But she said a projected tax rate includes estimated interest. Dams said the county Assessor’s Office only got the principal amount from Northshore, and has decided to make that clear with a note in its tool, as with any other bond measures in which that might arise.


Such considerations don’t seem to weigh heavily on Northshore district voters, which have consistently supported bond measures. “I feel like I need to be throwing salt over my shoulder or something,” Hayes said.

That’s not so of voters in the Lake Washington district. Between 2010 and now, the district has run five bond measures. Some got as much as 55% of the vote, but only one got the necessary supermajority, in 2016, according to Posthumus.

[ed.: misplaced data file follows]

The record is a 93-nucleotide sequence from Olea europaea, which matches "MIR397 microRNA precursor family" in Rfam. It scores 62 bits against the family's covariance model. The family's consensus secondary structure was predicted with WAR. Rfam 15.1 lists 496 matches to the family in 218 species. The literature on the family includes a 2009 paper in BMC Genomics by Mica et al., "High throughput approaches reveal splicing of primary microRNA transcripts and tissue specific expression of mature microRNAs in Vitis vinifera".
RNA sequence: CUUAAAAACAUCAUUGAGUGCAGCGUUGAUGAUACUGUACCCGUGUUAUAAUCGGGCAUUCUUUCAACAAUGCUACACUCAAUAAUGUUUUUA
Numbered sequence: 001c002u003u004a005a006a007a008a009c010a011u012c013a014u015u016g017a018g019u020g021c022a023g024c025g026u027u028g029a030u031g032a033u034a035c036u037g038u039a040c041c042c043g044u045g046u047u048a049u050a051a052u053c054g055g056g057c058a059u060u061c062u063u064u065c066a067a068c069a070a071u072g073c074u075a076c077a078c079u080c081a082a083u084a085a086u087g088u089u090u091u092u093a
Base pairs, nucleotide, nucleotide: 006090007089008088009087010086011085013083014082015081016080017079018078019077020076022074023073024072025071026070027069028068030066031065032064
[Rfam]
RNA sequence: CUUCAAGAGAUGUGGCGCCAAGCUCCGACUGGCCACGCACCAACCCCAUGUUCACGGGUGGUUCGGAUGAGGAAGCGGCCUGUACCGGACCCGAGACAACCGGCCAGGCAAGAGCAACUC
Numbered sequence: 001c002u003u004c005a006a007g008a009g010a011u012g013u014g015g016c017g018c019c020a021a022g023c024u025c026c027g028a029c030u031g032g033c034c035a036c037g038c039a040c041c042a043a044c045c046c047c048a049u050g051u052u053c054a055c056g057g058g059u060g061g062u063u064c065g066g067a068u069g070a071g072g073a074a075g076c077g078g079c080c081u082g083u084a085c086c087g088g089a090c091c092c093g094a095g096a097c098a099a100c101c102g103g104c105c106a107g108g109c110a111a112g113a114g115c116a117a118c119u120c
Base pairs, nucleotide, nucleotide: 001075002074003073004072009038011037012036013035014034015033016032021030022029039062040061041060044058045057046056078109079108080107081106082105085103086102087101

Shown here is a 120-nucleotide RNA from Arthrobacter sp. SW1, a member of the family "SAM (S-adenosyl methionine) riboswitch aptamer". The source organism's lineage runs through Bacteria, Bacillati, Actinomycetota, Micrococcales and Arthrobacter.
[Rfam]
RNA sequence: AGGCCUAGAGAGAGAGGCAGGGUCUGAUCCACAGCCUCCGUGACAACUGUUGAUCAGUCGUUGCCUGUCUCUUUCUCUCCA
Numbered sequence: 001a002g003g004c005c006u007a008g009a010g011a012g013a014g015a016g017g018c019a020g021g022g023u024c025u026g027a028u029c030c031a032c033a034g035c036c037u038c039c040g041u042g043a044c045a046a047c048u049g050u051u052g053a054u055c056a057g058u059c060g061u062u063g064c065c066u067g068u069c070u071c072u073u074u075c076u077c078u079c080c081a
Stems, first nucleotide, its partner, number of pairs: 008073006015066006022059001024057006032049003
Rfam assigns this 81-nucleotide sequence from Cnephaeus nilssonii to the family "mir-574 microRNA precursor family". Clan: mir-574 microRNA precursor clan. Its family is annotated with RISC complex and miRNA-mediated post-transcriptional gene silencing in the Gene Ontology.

Levies, however, have tended to pass easily. So the district this year opted to propose a $295 million levy to address the most critical construction projects.

Like Northshore, the Lake Washington district — which has grown by 31% since 2008 — also wants to build classrooms and reduce its use of portables. The district has 162 of these makeshift classroom buildings. A dozen are in one school alone, Louisa May Alcott Elementary.

Meanwhile, some legislators are continuing a long-running effort to require only a simple majority for passing school bonds, a change that would take a constitutional amendment, approved by two-thirds of each branch of the Legislature and then a vote of the people. A bill introduced this month, HJR 4200, attempts to get the ball rolling.